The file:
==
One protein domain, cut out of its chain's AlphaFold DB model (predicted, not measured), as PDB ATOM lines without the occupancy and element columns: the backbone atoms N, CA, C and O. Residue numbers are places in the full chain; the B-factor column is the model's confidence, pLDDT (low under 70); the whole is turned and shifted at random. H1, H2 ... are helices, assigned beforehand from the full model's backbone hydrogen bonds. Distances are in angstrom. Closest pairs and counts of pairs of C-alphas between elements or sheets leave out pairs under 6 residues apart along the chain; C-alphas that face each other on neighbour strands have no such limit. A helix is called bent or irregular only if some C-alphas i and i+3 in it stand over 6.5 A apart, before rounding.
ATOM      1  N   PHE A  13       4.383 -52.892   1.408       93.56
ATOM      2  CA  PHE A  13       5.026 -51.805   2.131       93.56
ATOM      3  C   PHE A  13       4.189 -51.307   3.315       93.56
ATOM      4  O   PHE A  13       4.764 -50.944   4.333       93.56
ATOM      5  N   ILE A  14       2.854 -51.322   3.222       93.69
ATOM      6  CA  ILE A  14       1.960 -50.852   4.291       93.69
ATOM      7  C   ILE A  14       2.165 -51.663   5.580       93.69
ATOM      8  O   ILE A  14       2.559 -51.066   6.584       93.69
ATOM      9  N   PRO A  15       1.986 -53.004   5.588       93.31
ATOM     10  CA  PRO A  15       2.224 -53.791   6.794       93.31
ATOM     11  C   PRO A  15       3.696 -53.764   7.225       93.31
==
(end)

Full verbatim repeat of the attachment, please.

One protein domain, cut out of its chain's AlphaFold DB model (predicted, not measured), as PDB ATOM lines without the occupancy and element columns: the backbone atoms N, CA, C and O. Residue numbers are places in the full chain; the B-factor column is the model's confidence, pLDDT (low under 70); the whole is turned and shifted at random. H1, H2 ... are helices, assigned beforehand from the full model's backbone hydrogen bonds. Distances are in angstrom. Closest pairs and counts of pairs of C-alphas between elements or sheets leave out pairs under 6 residues apart along the chain; C-alphas that face each other on neighbour strands have no such limit. A helix is called bent or irregular only if some C-alphas i and i+3 in it stand over 6.5 A apart, before rounding.
ATOM      1  N   PHE A  13       4.383 -52.892   1.408       93.56
ATOM      2  CA  PHE A  13       5.026 -51.805   2.131       93.56
ATOM      3  C   PHE A  13       4.189 -51.307   3.315       93.56
ATOM      4  O   PHE A  13       4.764 -50.944   4.333       93.56
ATOM      5  N   ILE A  14       2.854 -51.322   3.222       93.69
ATOM      6  CA  ILE A  14       1.960 -50.852   4.291       93.69
ATOM      7  C   ILE A  14       2.165 -51.663   5.580       93.69
ATOM      8  O   ILE A  14       2.559 -51.066   6.584       93.69
ATOM      9  N   PRO A  15       1.986 -53.004   5.588       93.31
ATOM     10  CA  PRO A  15       2.224 -53.791   6.794       93.31
ATOM     11  C   PRO A  15       3.696 -53.764   7.225       93.31